Preventive Healthcare Guidelines for Women and Children Improve Under Affordable Care Act

March 11, 2022 by Alec Stone MA, MPA, ONS Public Affairs Director

Comprehensive preventive care and screening guidelines for women and infants, children, and adolescents under the Affordable Care Act expanded in January 2022, requiring certain group health plans and insurance plans to provide coverage with no out-of-pocket costs for preventive health services, according to the U.S. Department of Health and Human Services (HHS) and U.S. Health Resources and Services Administration (HRSA).

"Access to preventive care can help save countless lives and should be available without out-of-pocket costs, especially now during the COVID-19 pandemic,” HHS Secretary Xavier Becerra said. “The updated guidelines help ensure that we’re providing critical services to keep families healthy, based on the latest science and data available.”

The Women’s Preventive Services Guidelines help clinicians determine which services they should routinely provide their patients. HRSA expanded the existing guidelines based on recommendations from the Women’s Preventive Services Initiative, an interprofessional team of women’s health experts that will regularly review and recommend additional updates on a rolling basis. The latest updates expand coverage for breastfeeding services and supplies, well-woman preventive care visits, access to contraceptives and contraceptive counseling, screening for HIV, and counseling for sexually transmitted infections and include requiring coverage without cost-sharing for double electric breast pumps and preventing and reducing obesity in women aged 40–60 through counseling.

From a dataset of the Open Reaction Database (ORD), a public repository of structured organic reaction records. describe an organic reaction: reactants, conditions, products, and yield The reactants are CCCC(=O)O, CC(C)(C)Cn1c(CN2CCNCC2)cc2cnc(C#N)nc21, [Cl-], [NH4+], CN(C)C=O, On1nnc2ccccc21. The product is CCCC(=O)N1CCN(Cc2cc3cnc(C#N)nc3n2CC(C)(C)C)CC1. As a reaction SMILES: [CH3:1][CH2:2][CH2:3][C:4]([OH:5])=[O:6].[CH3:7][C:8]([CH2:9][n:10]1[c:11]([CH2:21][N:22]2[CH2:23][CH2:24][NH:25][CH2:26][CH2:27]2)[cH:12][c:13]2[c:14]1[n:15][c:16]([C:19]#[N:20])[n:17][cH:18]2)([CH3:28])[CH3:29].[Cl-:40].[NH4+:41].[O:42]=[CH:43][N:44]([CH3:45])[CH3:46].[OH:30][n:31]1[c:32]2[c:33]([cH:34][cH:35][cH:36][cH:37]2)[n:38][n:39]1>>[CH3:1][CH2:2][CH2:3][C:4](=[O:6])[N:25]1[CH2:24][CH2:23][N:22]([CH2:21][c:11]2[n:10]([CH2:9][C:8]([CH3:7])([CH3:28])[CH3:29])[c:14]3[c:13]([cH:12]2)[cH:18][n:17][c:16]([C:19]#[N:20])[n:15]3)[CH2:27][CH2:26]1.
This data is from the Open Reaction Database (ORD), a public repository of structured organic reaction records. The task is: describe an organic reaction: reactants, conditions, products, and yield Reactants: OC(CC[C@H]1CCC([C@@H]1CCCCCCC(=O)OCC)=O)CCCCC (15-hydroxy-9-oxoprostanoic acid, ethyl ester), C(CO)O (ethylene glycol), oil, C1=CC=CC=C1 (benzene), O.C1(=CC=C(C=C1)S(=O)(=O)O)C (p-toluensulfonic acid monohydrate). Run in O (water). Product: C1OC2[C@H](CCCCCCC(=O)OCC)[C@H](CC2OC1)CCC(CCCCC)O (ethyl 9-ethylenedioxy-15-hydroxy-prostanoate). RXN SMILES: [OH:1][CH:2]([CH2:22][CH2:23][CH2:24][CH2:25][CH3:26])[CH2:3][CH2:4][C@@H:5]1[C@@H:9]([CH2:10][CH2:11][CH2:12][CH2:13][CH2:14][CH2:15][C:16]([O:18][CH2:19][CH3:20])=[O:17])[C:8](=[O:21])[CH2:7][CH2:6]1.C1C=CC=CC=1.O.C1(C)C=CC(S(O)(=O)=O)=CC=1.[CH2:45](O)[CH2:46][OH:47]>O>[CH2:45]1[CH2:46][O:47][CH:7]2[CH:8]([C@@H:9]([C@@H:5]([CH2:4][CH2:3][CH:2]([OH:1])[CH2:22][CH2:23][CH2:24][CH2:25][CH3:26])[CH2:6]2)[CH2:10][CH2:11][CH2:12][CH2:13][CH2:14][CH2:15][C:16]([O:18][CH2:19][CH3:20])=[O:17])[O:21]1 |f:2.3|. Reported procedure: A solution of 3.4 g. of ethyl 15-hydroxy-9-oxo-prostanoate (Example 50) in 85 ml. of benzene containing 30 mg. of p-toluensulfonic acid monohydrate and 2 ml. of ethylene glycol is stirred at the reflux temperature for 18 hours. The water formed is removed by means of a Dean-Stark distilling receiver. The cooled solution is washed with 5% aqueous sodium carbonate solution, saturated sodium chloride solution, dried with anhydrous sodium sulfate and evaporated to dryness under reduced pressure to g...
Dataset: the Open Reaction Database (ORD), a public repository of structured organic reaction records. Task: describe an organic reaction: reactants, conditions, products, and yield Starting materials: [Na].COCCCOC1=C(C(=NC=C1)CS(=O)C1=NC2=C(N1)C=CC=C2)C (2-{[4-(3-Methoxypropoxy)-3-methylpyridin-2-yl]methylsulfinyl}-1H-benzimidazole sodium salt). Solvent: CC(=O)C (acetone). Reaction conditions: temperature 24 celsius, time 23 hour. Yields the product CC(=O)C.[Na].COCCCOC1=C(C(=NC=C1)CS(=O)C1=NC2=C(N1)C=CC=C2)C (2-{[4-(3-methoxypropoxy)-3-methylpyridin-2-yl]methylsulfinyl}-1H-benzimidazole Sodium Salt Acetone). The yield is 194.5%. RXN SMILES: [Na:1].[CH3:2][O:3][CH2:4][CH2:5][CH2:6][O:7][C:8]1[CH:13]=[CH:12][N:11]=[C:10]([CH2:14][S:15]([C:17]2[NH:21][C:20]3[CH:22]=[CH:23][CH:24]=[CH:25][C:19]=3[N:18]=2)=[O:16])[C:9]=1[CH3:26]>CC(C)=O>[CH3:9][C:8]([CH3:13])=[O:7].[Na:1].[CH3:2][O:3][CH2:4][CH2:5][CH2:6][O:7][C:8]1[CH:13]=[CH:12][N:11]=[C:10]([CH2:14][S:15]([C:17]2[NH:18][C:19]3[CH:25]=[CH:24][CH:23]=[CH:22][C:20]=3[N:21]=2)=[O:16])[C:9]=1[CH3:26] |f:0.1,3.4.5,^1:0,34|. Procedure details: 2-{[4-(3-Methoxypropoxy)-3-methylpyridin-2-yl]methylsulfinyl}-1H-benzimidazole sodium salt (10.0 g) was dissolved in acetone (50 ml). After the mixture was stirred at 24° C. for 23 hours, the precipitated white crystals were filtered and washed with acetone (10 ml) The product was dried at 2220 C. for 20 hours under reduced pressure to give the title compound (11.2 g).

HRSA also accepted the Bright Futures Program’s, a team of pediatric primary care experts that evaluates the guidelines for preventive care screenings and routine visits for newborns through adolescents up to age 21, recommendations to add coverage of universal screening for suicide risk to the current depression screening category for individuals aged 12–21; and guidance for behavioral, social, and emotional screening; assessing risks for cardiac arrest for individuals aged 11–21; and assessing risks for hepatitis B virus infection in newborns to 21-year-olds.

“We are pleased to release these updated guidelines to expand insurance coverage of preventive services for women, infants, children, and teenagers,” HRSA Administrator Carole Johnson said. “By requiring coverage with no cost sharing for services like double-electric breast pumps for new parents and suicide risk screening for adolescents, these guidelines will help save lives and help families save money on out-of-pocket costs.”


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